I was travelling south on Interstate 85 last weekend, returning to my home in South Carolina from speaking at a men’s conference in Charlotte, North Carolina, when I noticed the northbound side of the highway was empty. I suspected engineering works were to blame.
Then I noticed there were emergency vehicles on the bridge over the highway with their blue, red and yellow lights flashing. There must have been a major incident of some kind. Then as I continued south the next bridge was also crowded with police cars, fire engines and ambulances. The next bridge was the same. Then I noticed cars parked on the entrance ramps, people outside their cars watching the northbound side of the interstate, others lining the interstate standing in silence, watching and waiting.
As I drove on, the reason became clear. There was a motorcade moving north on the highway. A squadron of black vehicles was preceded by a police escort with blue lights flashing, and more bringing up the rear. The emergency vehicles had gathered as some sort of informal tribute to the passing motorcade. I wondered who the important person was. Could it be that the President was visiting the area? But he would fly into the nearest airport and wouldn’t travel by car up the interstate highway.
Then it dawned on me. I was driving through Charlotte, North Carolina, not far from evangelist Billy Graham’s home in Montreat. I soon learned that the motorcade was his cortege, heading from his home to lie in state in Raleigh, the capital of North Carolina, and after that he was to be given the honour of lying in state in the nation’s capital – an honour never before given to a clergyman.
Billy Graham was called “America’s Pastor”, and in this, the most religious of countries where we value both freedom of religion and separation of church and state, Billy Graham was the closest we will ever get to a universally admired national religious leader.
When I say “universally admired”, one of the many remarkable things about Billy Graham was that nobody had anything bad to say about the man. He had critics, of course. Intellectuals said he was intellectually naïve. Liberals said he was a fundamentalist. Fundamentalists said he was a liberal. Atheists may have disliked his religion, but nobody could fault the man himself. Although he was not a poor man, he studiously avoided all the flashy trappings of the crass television preachers. He maintained a simple dignity, and never deviated in his loyalty to his wife, Ruth. The crowds did more than love him. They believed him. He had an unmistakeable charisma through which he oozed integrity, radiated honesty and glowed with sincerity.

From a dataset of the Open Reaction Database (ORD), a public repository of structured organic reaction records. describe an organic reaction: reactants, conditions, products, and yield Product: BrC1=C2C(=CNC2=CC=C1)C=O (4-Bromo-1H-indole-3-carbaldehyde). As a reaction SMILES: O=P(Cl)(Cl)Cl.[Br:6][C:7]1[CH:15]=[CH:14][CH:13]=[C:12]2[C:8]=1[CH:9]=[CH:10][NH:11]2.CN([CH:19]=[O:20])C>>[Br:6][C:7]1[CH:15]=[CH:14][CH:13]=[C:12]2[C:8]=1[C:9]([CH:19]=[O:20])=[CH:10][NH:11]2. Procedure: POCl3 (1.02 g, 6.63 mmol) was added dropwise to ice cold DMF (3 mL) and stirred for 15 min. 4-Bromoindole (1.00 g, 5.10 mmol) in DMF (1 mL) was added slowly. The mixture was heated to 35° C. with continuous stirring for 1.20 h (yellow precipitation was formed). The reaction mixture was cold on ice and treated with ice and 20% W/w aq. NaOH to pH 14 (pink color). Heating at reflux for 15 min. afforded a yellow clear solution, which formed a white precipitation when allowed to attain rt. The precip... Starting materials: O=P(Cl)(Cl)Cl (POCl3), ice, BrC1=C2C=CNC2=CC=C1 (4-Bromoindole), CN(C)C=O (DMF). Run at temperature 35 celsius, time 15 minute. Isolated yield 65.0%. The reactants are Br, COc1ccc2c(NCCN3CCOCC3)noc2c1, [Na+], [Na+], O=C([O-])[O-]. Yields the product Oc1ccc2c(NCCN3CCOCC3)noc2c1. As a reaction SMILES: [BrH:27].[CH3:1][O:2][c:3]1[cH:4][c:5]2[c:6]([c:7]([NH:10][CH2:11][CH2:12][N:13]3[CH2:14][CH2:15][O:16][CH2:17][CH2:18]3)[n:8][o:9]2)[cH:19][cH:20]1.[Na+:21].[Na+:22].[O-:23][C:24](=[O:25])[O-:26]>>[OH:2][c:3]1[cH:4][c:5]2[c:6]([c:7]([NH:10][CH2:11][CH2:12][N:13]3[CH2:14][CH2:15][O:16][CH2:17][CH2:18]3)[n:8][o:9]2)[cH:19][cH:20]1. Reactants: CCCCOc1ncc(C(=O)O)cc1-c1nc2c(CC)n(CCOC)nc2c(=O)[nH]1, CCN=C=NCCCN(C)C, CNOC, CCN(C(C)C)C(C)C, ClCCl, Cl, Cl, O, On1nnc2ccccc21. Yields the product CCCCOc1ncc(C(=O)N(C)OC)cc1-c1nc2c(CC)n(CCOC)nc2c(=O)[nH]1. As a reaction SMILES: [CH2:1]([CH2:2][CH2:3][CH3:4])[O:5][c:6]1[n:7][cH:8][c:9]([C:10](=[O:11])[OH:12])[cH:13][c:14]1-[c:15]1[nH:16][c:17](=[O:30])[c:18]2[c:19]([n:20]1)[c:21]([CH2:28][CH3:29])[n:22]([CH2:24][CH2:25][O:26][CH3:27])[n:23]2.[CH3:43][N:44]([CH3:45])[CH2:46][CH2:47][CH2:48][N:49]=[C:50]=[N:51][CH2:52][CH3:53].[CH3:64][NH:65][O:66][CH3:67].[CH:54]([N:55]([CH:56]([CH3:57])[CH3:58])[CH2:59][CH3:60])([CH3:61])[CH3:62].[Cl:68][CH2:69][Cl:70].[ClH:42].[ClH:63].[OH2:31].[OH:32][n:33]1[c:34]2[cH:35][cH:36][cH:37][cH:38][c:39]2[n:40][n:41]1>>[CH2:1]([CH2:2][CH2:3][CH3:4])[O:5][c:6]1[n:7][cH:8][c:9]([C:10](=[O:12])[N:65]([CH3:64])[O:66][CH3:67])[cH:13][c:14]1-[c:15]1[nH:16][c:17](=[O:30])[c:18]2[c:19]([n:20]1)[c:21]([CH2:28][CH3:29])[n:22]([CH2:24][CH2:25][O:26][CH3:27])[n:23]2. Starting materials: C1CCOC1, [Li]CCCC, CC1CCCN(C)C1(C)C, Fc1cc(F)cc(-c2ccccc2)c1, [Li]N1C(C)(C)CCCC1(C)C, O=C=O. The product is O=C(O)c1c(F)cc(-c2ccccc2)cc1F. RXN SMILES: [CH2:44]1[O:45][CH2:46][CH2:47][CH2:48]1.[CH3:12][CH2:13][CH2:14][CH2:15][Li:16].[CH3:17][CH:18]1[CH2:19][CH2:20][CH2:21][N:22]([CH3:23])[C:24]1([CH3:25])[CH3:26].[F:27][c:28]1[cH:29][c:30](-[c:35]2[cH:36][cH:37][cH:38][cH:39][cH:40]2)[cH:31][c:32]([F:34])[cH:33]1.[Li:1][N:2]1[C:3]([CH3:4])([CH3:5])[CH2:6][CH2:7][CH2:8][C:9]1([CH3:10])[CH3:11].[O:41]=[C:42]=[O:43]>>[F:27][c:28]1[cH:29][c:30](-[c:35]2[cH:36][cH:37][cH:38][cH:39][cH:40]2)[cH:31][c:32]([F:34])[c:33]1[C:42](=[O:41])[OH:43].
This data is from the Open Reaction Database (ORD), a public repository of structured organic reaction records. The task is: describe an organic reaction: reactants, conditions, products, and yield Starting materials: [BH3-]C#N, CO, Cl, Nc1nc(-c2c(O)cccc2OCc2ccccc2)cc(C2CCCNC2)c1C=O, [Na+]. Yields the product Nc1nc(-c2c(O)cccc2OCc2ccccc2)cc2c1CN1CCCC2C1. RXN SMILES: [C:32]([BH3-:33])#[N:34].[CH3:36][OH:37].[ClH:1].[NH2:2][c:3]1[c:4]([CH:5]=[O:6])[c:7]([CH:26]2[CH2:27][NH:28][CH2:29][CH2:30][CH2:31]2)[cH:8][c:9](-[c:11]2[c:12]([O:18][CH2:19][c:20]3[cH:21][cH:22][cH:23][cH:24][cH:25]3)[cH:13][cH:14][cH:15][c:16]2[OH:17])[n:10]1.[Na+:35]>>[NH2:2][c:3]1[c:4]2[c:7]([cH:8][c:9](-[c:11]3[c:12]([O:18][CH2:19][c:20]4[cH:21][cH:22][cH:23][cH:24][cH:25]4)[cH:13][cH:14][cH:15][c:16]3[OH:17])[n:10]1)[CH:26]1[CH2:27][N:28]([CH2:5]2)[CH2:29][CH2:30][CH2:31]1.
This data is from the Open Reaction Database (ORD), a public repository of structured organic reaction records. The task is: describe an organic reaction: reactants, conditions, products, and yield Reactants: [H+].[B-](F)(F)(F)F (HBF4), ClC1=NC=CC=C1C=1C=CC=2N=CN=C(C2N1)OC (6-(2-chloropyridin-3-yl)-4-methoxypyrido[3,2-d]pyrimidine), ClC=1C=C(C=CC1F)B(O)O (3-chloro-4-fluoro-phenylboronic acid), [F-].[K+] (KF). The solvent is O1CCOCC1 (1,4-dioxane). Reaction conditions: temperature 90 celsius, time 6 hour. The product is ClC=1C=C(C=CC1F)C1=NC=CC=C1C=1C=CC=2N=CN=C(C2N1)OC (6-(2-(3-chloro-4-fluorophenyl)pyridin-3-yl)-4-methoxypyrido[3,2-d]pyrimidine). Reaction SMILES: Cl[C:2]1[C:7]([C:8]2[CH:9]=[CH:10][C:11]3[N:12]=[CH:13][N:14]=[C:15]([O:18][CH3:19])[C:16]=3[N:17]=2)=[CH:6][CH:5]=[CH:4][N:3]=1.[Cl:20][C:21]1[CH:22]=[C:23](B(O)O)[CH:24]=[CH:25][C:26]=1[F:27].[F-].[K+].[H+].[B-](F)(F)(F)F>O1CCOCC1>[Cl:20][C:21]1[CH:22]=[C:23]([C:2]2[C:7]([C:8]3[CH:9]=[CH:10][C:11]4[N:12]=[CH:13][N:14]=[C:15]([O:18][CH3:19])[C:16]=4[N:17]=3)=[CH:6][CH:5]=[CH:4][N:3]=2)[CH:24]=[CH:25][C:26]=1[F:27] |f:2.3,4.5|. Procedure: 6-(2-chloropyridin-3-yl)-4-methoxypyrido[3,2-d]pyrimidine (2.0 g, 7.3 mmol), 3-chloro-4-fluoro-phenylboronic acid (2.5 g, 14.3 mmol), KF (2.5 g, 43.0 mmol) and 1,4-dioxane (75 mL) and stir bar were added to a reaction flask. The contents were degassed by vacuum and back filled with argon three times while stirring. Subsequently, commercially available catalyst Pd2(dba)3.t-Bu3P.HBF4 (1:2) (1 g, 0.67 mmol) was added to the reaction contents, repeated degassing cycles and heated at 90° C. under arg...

In a memorable episode from the recent Netflix series The Crown, the Queen meets Billy Graham and invites him to preach at Windsor Castle. The episode neatly captures the qualities the door-to-door brush salesman shared with the simple woman who wears the crown. Both had a mystique of integrity and goodness rarely gifted to anyone else. Both were, at heart, simple believers who shouldered the responsibilities Providence had given them. Both, in their own way, were royalty and evangelists. Billy Graham was awarded the Congressional Gold Medal and the Presidential Medal of Freedom – about as close in our land to receiving a knighthood or being made a peer of the realm. He was held in the same senior status and esteem as a royal or a retired Archbishop of Canterbury. The Queen for her part, speaks more and more openly about her own faith and what it means to her – thus using her own platform to preach the same simple message in her own way.
Although I am now a Catholic priest, after spending many years in the Anglican Church, my own roots are in the world of Billy Graham. I graduated from the fundamentalist Bob Jones University, which Graham attended before moving to the more mainstream Wheaton College. His world of a simple appeal to a certain faith was the one in which I was brought up, and it is a good, solid and respectable world of decent, faithful, down-to-earth Christian believers.
After his death last week I watched a video of Graham’s 1971 crusade in Chicago, and what impressed me most was not only the man’s dynamic charisma and powerful preaching, but the simplicity of his message. This was the “old, old story” of a human race alienated from God by selfishness and sin. It was the story of the “old rugged cross – the emblem of suffering and shame”. It was the story of God’s love for a rebellious child and his willingness to give his only begotten Son so that we might be forgiven and set free. It was a call to repent and turn from our sinful ways and accept that everlasting love.
Billy Graham unashamedly “preached Christ and him crucified” (1 Corinthians 1:23). It is a message rarely heard today in this age of prosperity preachers, social justice warriors, New Age gnostics, politically correct preachers and the feelgood gospel. It is a forgotten message in a world that has too easily forgotten the hard words of the Gospel, such as “If you would be my disciple you must take up your cross daily and follow me.”
But it is a message we need to hear again loud and clear, and I predict that before too long another preacher will be raised up to tell that timeless story, and that Billy Graham will be right behind him urging him to invite the people to “Get up out of their seats and come forward to accept Jesus as their personal Lord and Saviour.”
Fr Dwight Longenecker is a parish priest in Greenville, South Carolina. Visit dwightlongenecker.com
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